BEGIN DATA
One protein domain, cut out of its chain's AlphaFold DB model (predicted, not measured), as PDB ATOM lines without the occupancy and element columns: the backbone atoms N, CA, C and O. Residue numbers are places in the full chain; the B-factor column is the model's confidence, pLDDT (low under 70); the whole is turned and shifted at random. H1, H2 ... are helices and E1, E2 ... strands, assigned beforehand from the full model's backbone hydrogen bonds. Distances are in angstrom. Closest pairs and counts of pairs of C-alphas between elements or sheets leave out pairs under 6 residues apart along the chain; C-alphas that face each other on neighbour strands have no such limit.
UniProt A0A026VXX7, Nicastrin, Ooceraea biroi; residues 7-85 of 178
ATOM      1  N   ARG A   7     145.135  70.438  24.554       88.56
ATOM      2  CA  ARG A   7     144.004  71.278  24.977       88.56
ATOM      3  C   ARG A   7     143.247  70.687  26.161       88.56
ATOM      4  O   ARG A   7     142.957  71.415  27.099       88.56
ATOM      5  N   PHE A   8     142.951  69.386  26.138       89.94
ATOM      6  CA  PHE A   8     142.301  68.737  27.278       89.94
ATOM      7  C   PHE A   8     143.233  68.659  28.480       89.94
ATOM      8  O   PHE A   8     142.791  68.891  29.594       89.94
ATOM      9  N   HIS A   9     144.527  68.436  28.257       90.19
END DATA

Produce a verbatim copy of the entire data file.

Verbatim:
One protein domain, cut out of its chain's AlphaFold DB model (predicted, not measured), as PDB ATOM lines without the occupancy and element columns: the backbone atoms N, CA, C and O. Residue numbers are places in the full chain; the B-factor column is the model's confidence, pLDDT (low under 70); the whole is turned and shifted at random. H1, H2 ... are helices and E1, E2 ... strands, assigned beforehand from the full model's backbone hydrogen bonds. Distances are in angstrom. Closest pairs and counts of pairs of C-alphas between elements or sheets leave out pairs under 6 residues apart along the chain; C-alphas that face each other on neighbour strands have no such limit.
UniProt A0A026VXX7, Nicastrin, Ooceraea biroi; residues 7-85 of 178
ATOM      1  N   ARG A   7     145.135  70.438  24.554       88.56
ATOM      2  CA  ARG A   7     144.004  71.278  24.977       88.56
ATOM      3  C   ARG A   7     143.247  70.687  26.161       88.56
ATOM      4  O   ARG A   7     142.957  71.415  27.099       88.56
ATOM      5  N   PHE A   8     142.951  69.386  26.138       89.94
ATOM      6  CA  PHE A   8     142.301  68.737  27.278       89.94
ATOM      7  C   PHE A   8     143.233  68.659  28.480       89.94
ATOM      8  O   PHE A   8     142.791  68.891  29.594       89.94
ATOM      9  N   HIS A   9     144.527  68.436  28.257       90.19